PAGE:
You can make money. I won't sketch out a business model, but you can make money for charging tickets to live performances, have people pay to make a documentary or music or whatever for them, etc. Look at plays, concerts, etc., people make money off those, and it's much less lazy then making content in the studio for a month or two, and then charging for decades, and even having your descendants profit of one January in the studio one year, after you die.



                                  Hey, I used to agree with you, and then I changed my mind.

                                   

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                          PaulT (profile), Dec 2nd, 2011 @ 12:45am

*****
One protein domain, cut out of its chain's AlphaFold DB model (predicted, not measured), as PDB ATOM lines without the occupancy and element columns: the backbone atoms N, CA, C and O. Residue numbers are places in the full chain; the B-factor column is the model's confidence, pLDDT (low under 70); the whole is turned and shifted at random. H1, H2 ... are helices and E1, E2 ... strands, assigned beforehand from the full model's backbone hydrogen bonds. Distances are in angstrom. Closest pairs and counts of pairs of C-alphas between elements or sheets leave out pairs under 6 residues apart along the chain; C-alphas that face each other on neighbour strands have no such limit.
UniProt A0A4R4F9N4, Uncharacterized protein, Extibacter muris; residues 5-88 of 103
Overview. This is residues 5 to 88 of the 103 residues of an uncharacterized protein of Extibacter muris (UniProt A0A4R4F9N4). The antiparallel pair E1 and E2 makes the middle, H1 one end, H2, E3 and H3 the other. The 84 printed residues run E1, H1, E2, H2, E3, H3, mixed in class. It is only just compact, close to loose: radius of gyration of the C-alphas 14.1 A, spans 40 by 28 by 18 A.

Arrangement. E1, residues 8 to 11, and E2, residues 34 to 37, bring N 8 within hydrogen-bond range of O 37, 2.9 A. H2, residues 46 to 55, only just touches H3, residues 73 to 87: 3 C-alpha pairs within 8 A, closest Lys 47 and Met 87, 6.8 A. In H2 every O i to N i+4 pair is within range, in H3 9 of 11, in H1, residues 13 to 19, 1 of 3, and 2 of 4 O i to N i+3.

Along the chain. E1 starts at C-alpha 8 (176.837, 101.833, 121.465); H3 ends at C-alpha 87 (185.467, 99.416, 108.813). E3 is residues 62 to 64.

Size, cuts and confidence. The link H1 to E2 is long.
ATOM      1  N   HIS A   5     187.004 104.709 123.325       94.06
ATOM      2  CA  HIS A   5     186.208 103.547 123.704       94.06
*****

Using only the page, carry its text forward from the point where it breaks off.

Re: Re: Re: Re: Re: Re: Re: Re: Re: Re: Re: 2nd possibility: "Republicans" were wavering, so...

                          Wow, you really can't concede a point. Your answer to my explanation of the inefficiencies and expense inherent in setting a release date before having a finished product is "well YOU made us do it, it's not our fault!!!!"? Pathetic.

                          "How do you propose we content creators go about our jobs then? "

                          Stop pretending that physical barriers still exist in the online world. Stop trying to dictate to customers when, where and how they can consume content that they legally purchased, and where they can make their purchase. Stop placing restrictions on legal content that can easily be overcome by those using pirated content. Offer at least the same service and quality as the pirates, and offer additional value that addresses the customer's needs.